At the risk of offending the “we’ve gotten along for this long without it” crowd, dynamic ad insertion (DAI) is at the absolute core of all things podcast adtech.
Granted, a lot of the money currently spent on podcast advertising goes to “baked-in” ads. But the majority of the technological growth and advancement in this space revolves around DAI.
However, that doesn’t mean it’s easily understood. Since nobody owns the patent on the technology that enables DAI, and the reality that there’s no governing marketing entity directly representing DAI and its use, what we’re left with is a handful of independent companies presenting their own take on DAI in ways that are most favorable for them. It’s not surprising then that podcast ad serving platforms present DAI as a tool to provide their clients with additional revenue opportunities such as programmatic ad buys or second-seat ad seller solutions. This is, in part, because they get a cut of these types of automated ad buys, when they don’t exactly make any additional revenue when clients self-serve their own ads through DAI.
But DAI’s capabilities go far beyond the low-hanging fruit that is programmatic and second-seat seller relationships. There are many other far more interesting—and lucrative—paths available to podcast publishers like you who implement a DAI strategy across their episodes.
This week, we’re going to focus on why each and every podcast publisher looking to get the most out of podcast advertising in 2021 and beyond absolutely needs to design and implement a DAI strategy as soon as possible.
Different Methods of Ad Delivery
Before we begin, I want to make sure we’re all up to speed on the differences between baked-in ads and dynamically inserted ads. Let’s use everyone’s favorite daily podcast news podcast as an example.
When James Cridland finishes editing the Podnews daily podcast, the file he uploads for listeners to download already has the ad in it. The episode starts off with James narrating the words “The latest from Podnews.net with Memberful”, and then he narrates the rest of the episode. The file he uploads to his media server is the exact same file that every single podcast listening app will serve to listeners. That’s a host-read baked-in ad.
Focusing on the baked-in part, the most important thing to understand is the file is always the same, and the baked-in ad for Memberful will always be a part of that .mp3 file (assuming James never uploads a replacement .mp3 file for that episode). The term host-read simply means that James—the host of the show—voiced the ad copy. James could easily ask me to voice the ad spot he later puts into the final file, resulting in an announcer-read baked-in ad.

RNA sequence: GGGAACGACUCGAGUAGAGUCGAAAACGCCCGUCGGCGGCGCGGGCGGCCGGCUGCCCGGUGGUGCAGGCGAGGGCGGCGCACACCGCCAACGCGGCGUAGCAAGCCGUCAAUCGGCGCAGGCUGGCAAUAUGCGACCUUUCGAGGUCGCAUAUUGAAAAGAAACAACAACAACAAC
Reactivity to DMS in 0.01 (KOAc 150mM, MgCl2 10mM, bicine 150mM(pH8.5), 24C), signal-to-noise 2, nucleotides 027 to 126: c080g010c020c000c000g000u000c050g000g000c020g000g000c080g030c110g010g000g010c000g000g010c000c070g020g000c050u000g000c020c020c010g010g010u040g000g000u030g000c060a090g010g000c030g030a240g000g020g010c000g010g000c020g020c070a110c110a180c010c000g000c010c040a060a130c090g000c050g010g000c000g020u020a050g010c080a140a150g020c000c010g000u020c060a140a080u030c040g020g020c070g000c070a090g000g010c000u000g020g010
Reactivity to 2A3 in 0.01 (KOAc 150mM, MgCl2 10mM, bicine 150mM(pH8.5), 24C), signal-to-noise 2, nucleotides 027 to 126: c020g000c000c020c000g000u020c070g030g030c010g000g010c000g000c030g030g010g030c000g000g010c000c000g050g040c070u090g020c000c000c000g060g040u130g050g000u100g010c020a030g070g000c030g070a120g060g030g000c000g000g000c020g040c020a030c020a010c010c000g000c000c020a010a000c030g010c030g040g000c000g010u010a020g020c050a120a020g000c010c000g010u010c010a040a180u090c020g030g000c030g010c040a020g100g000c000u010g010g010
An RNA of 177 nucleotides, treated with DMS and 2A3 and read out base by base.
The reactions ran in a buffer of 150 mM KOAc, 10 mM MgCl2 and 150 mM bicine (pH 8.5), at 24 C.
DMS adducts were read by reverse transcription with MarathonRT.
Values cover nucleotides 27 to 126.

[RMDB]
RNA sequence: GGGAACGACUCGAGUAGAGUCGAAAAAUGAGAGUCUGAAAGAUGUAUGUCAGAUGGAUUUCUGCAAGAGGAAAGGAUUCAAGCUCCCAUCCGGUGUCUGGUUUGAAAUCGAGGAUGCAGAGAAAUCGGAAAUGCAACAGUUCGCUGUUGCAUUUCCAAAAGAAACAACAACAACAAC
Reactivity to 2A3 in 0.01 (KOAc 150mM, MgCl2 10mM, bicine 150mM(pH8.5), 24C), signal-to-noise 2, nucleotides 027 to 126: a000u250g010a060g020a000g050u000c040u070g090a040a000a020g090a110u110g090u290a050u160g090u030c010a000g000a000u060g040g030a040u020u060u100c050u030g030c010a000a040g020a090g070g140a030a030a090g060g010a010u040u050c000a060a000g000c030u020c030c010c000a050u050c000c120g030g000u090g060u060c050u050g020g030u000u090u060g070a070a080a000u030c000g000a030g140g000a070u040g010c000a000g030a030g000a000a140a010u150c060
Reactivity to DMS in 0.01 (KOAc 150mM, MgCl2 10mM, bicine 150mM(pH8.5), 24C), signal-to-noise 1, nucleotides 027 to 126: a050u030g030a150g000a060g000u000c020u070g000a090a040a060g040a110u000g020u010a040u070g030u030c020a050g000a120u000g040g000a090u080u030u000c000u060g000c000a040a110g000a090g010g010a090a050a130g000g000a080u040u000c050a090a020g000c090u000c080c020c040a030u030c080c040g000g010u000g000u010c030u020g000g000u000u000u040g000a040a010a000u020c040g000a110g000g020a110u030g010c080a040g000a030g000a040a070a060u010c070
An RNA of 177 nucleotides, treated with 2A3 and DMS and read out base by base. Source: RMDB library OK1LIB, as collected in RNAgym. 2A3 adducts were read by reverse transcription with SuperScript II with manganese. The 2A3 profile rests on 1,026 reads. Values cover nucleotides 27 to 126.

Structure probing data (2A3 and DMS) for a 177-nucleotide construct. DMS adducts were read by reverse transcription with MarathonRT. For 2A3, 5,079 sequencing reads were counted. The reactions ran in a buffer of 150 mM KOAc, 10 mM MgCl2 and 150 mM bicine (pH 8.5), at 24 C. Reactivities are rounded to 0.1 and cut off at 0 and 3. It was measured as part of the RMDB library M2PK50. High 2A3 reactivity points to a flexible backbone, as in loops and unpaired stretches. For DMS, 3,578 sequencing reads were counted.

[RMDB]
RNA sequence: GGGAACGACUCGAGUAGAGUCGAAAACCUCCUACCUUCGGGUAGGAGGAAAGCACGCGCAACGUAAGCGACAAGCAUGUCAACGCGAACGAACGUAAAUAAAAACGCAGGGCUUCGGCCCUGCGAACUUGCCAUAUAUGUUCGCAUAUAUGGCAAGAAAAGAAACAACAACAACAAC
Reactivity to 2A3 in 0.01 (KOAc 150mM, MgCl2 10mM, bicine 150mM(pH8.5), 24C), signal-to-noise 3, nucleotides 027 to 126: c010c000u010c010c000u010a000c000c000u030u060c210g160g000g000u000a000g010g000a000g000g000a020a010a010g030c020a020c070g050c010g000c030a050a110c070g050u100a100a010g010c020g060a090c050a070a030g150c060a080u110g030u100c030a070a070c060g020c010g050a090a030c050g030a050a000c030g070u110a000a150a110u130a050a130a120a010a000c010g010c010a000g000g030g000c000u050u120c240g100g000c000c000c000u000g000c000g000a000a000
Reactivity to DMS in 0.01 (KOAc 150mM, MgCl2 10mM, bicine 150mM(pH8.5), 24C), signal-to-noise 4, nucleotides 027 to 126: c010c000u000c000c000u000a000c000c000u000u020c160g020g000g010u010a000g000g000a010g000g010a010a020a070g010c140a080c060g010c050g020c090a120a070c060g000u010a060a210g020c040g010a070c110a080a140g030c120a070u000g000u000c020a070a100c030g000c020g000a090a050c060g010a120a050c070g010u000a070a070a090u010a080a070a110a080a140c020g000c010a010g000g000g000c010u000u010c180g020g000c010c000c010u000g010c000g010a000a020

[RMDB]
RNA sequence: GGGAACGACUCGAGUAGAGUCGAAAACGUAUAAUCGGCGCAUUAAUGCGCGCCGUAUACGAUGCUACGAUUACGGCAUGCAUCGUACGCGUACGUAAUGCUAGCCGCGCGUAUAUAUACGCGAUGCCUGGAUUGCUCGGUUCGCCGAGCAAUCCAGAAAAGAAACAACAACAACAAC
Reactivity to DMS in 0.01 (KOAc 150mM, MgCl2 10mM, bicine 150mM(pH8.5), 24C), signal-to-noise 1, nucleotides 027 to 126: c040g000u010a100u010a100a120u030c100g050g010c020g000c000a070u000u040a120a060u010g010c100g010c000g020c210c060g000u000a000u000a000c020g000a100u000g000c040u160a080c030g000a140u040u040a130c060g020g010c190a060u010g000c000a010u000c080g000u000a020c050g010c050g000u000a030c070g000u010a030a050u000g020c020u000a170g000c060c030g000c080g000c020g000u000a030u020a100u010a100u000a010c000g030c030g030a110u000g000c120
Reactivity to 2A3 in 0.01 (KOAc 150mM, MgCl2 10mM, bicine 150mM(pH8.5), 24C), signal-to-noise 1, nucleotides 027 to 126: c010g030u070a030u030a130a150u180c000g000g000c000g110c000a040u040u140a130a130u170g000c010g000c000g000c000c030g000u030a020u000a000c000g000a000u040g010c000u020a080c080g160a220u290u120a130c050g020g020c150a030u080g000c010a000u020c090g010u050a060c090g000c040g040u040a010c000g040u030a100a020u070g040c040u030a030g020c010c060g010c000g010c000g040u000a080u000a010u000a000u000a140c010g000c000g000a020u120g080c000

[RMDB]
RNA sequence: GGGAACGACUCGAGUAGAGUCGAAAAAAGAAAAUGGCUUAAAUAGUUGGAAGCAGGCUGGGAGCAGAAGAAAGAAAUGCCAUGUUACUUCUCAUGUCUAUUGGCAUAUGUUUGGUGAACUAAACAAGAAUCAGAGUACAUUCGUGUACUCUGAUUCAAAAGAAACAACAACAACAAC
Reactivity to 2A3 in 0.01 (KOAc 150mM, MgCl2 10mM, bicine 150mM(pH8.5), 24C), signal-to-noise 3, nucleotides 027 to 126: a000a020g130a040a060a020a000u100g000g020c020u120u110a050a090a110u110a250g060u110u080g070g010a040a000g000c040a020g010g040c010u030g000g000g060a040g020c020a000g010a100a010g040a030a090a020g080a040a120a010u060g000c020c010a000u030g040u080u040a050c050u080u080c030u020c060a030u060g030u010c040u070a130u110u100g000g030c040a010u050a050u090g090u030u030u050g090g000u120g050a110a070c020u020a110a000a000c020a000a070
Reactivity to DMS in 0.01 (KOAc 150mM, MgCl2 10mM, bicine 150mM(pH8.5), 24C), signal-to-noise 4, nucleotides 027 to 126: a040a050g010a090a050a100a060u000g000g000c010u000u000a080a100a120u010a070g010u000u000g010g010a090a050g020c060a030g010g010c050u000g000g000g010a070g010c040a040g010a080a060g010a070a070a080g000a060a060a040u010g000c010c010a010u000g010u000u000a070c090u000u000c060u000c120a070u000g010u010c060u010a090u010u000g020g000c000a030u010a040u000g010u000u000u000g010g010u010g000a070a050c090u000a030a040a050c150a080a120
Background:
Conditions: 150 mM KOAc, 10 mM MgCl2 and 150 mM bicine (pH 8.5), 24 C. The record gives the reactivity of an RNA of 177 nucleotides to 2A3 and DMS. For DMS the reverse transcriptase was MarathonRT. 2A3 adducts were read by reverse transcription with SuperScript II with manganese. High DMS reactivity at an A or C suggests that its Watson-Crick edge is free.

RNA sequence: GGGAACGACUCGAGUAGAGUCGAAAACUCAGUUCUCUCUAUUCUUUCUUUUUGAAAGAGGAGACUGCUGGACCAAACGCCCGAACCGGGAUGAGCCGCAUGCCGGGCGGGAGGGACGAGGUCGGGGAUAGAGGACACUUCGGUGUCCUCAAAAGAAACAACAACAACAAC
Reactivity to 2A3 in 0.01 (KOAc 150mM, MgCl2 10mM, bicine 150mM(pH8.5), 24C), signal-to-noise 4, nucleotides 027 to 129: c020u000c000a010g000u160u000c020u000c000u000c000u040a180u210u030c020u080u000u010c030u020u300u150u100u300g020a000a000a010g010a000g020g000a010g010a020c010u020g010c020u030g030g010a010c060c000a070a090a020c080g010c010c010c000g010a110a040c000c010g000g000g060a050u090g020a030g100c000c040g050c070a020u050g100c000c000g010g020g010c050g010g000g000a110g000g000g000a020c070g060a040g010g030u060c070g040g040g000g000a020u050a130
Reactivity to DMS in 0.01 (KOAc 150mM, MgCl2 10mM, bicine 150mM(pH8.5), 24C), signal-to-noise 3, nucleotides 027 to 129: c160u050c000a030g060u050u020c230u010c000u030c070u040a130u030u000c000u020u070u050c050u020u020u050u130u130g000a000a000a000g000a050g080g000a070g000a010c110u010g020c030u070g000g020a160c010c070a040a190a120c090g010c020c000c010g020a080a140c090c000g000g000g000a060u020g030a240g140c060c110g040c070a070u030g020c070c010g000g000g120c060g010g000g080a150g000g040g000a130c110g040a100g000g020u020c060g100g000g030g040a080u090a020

I am generalizing a bit. No need for the team over at Barstool Sports to reply back to let me know that when they offer baked-in ads to their advertisers, they focus heavily on weaving the ad throughout the entire episode. And they’re right; high-touch placements that blur the line between episode content and advertising content isn’t easily supported by DAI. But to me, that approach is closer to sponsored content than baked-in advertising. So for the purposes of this article and until we all can agree on terminology, when we discuss baked-in ads, we mean specifically-designed ad breaks within the contents of an episode.
With DAI, the process is quite a bit different. The core content of the episode, minus any ads, is uploaded to the hosting platform. Using the interface of the hosting platform’s adserver, the publisher then sets markers—points at various timestamps— within the audio file that identifies where ads are to be inserted. The publisher then uploads the audio of the individual ads by themselves to the platform, associates them with a (or creates a new) campaign within the platform’s adserver, and targets them to one or more episodes of the show. Then every time a new download happens, between the time the listener presses play/download and when they hear the first bit of the episode, the adserver kicks in and determines which, if any, ad specifically should be placed within the audio file at the appropriate markers. The end result is a seamless audio file, with ads dynamically inserted into the episode.
Podnews does not use DAI currently. But if James did use DAI, he could, for example, serve a 0:00 pre-roll announcer-read ad from AT&T (DAI announcer read) at the start of any of his episodes. This is likely the most familiar DAI execution you’ve come across.
But DAI allows for way cooler options than that!! James could just as easily take the first 9 seconds of his episode, which includes his host-read ad and the “canned” intro to Podnews, and treat the whole bit as dynamically inserted content! Instead of baking-in those 9 seconds, he’d leave it out of the “core content” of the episode and instead upload it to his adserver as an ad, and then target that pre-roll at one or or more episodes (DAI host-read). This would give James more flexibility. But from the POV of us, the listeners, we’d hear no difference. Assuming DAI adtech was implemented and executed properly, of course.
Now that we understand the basic differences between baked-in ads and placed via DAI, let’s explain what makes DAI so valuable.
No Added Cost
After reviewing the pricing for most of the major podcast hosting providers, I discovered that not a single one of them charges any additional fees for publishers to utilize their platform’s DAI system.